We intentionally asked for the base engine to see if it detracted from the driving experience. In terms of usable power it was more than strong enough, but around town, delivery of that power was too unpredictable to enjoy for some. The throttle calibration issue was constantly getting in the way of our enjoying what was essentially a very capable drivetrain and one of the best sedans in the world. Was it a deal-breaker? Only to a few. For the rest, this was outweighed by the sedan's many other merits.
Furthermore, those throttle response complaints are rendered moot by the introduction of the 2012 model of this car. The new turbocharged four-cylinder in the 2012 528i exhibits none of the fussiness of our long-term car.
As a road trip car, however, our 528i was superb. It delivered up to 30 miles per gallon on long stretches, was whisper-quiet inside and felt rock solid on the road. The excellent seats, spacious interior and improved iDrive controls were also appreciated.
Our 528i also proved to be very durable and very reliable. BMW picked up the tab for all scheduled and non-scheduled maintenance, although the $900 tire bill was more than a little disappointing. Then there was the below-average treatment we received from the Long Beach and Santa Monica BMW dealerships, which is just inexcusable, especially at this price point. And it was surprising because we've received excellent service at both of these dealers in years past.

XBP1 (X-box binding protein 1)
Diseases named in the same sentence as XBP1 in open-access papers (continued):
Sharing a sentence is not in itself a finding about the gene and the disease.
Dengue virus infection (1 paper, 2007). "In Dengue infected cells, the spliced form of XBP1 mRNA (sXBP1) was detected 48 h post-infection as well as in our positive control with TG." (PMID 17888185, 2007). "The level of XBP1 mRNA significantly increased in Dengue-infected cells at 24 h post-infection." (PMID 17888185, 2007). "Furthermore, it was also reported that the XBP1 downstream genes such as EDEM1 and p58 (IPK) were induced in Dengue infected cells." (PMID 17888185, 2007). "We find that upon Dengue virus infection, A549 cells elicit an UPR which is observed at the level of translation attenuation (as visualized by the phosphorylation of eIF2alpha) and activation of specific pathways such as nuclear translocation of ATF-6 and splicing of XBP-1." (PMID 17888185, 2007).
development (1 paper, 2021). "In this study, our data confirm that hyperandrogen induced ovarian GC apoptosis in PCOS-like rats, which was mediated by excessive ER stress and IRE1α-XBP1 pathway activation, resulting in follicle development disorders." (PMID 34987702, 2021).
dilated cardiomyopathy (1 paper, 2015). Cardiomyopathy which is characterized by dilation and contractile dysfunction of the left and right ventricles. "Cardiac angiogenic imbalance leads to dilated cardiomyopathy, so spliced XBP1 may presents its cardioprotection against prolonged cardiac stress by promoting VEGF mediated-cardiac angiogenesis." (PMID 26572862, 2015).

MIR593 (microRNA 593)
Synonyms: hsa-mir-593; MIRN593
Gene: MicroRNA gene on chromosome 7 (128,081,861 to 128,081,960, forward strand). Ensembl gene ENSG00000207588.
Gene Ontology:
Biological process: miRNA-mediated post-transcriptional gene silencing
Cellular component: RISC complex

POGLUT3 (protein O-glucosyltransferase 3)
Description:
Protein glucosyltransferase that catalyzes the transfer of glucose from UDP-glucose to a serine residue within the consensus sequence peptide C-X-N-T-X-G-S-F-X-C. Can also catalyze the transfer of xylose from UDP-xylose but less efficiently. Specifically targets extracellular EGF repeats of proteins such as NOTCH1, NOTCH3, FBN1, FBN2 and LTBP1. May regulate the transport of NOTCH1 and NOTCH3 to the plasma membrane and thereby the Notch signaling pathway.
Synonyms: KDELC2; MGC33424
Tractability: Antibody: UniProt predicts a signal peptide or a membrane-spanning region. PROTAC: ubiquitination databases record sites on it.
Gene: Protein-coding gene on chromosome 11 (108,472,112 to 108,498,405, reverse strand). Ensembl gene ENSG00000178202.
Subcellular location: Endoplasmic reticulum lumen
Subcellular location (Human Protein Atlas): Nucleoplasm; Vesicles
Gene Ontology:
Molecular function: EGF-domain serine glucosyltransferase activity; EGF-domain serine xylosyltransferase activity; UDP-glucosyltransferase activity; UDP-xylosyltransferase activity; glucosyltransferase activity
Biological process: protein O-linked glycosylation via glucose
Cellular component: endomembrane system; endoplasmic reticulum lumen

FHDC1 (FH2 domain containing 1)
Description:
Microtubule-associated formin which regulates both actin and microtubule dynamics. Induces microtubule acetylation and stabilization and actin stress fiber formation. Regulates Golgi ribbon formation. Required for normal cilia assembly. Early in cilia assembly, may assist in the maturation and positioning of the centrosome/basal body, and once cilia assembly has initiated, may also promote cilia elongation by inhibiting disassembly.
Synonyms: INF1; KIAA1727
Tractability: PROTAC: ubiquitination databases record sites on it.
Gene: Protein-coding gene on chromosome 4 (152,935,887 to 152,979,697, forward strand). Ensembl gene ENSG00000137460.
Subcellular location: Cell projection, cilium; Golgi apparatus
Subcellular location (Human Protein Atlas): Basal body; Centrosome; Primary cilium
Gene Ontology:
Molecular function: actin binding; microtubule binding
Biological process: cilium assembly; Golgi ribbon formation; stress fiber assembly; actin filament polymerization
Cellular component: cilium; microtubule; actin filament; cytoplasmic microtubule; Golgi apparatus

Despite those dealer issues, the 2011 BMW 528i is a sedan we highly recommend. This new larger/softer 5 Series isn't quite at sporty as its predecessors, but after living with it for 12 months and driving it more than 20,000 miles we found little that should keep it from remaining a dominant force in the luxury sedan segment.
|Total Body Repair Costs:||None|
|Total Routine Maintenance Costs:||None (over 12 months)|
|Additional Maintenance Costs:||$903.74|
|Warranty Repairs:||Replace fuel filler neck|
|Scheduled Dealer Visits:||1|
|Unscheduled Dealer Visits:||2|
|Days Out of Service:||1|
|Breakdowns Stranding Driver:||None|
|Best Fuel Economy:||30.9 mpg|
|Worst Fuel Economy:||14.7 mpg|
|Average Fuel Economy:||23.1 mpg|
|True Market Value at service end:||$46,870 (private party)|
|Depreciation:||$13,180 or 22% of original MSRP|
|Final Odometer Reading:||20,518 miles|
The manufacturer provided Edmunds this vehicle for the purposes of evaluation.